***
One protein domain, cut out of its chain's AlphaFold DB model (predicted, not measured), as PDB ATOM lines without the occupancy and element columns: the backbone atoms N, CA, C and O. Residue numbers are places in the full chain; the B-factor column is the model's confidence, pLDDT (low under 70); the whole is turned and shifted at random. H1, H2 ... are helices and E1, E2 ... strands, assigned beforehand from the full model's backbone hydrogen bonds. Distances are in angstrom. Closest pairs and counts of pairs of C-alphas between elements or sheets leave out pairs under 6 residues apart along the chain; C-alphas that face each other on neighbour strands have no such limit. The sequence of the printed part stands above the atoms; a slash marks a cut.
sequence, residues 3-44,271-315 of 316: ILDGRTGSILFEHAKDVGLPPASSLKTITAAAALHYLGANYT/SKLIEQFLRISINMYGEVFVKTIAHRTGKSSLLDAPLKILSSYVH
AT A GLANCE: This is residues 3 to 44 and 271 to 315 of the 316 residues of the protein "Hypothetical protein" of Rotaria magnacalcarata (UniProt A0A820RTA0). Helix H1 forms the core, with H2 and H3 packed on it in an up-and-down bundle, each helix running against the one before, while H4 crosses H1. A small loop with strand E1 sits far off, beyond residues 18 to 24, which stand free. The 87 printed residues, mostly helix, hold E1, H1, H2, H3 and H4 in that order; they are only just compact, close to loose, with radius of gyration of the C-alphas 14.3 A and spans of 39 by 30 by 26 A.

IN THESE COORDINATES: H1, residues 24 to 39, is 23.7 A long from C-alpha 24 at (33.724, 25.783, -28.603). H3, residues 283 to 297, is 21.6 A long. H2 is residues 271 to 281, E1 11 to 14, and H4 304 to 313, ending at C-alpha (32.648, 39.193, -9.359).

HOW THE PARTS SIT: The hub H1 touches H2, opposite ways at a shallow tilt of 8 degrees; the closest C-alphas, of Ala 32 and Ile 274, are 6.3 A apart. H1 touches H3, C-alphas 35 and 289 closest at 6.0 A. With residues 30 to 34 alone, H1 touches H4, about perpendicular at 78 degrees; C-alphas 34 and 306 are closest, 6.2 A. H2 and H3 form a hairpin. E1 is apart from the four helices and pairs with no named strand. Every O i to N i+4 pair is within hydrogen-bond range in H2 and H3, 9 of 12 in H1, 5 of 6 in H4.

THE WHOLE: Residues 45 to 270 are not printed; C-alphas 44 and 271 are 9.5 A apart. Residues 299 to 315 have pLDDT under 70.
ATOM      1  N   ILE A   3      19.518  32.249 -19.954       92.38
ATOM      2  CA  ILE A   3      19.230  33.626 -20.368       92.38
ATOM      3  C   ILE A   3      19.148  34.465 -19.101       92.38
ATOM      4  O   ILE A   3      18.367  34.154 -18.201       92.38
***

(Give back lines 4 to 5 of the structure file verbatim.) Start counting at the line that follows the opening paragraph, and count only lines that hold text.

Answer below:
HOW THE PARTS SIT: The hub H1 touches H2, opposite ways at a shallow tilt of 8 degrees; the closest C-alphas, of Ala 32 and Ile 274, are 6.3 A apart. H1 touches H3, C-alphas 35 and 289 closest at 6.0 A. With residues 30 to 34 alone, H1 touches H4, about perpendicular at 78 degrees; C-alphas 34 and 306 are closest, 6.2 A. H2 and H3 form a hairpin. E1 is apart from the four helices and pairs with no named strand. Every O i to N i+4 pair is within hydrogen-bond range in H2 and H3, 9 of 12 in H1, 5 of 6 in H4.

THE WHOLE: Residues 45 to 270 are not printed; C-alphas 44 and 271 are 9.5 A apart. Residues 299 to 315 have pLDDT under 70.